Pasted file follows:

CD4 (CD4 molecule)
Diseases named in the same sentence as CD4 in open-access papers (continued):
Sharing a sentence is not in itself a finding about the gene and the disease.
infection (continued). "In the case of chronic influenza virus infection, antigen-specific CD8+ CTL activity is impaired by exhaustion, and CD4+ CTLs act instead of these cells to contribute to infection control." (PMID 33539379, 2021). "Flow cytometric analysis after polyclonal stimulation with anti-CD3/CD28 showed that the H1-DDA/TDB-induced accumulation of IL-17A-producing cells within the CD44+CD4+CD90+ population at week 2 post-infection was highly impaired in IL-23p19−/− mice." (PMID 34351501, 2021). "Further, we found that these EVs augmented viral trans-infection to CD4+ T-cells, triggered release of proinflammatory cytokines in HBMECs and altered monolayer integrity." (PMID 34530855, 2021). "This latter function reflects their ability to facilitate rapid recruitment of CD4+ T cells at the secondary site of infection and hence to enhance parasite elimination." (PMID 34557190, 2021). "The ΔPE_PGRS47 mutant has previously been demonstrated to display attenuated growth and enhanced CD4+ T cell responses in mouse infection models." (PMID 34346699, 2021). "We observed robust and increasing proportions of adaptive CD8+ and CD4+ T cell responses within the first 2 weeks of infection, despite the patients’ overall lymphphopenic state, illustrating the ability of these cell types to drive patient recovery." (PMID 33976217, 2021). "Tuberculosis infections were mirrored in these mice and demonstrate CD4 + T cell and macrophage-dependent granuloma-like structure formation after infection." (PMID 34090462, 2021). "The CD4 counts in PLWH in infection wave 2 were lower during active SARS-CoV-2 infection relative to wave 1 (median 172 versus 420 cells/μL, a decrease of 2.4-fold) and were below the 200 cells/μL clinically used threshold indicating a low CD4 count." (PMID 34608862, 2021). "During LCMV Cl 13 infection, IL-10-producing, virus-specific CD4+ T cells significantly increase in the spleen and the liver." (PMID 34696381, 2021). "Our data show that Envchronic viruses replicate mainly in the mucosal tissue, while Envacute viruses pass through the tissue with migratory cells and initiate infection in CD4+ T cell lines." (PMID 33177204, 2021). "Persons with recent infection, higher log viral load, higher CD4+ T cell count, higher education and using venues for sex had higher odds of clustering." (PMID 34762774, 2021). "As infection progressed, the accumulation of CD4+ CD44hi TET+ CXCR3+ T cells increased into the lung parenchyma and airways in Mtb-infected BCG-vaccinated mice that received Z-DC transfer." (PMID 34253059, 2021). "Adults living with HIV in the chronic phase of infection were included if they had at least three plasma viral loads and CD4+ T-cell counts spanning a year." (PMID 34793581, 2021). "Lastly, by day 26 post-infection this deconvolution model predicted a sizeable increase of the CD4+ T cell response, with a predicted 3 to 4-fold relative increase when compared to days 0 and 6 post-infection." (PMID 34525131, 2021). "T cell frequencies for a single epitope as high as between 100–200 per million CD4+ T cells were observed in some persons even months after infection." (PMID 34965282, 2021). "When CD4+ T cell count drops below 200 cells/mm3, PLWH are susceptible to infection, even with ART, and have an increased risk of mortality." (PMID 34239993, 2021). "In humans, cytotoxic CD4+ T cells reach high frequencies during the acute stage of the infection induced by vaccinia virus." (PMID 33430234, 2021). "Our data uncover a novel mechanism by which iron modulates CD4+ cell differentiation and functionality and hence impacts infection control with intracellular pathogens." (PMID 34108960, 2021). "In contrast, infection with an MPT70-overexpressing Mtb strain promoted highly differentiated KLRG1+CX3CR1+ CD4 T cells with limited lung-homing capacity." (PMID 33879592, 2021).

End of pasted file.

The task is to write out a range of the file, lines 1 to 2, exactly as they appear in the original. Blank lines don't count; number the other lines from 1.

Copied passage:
CD4 (CD4 molecule)
Diseases named in the same sentence as CD4 in open-access papers (continued):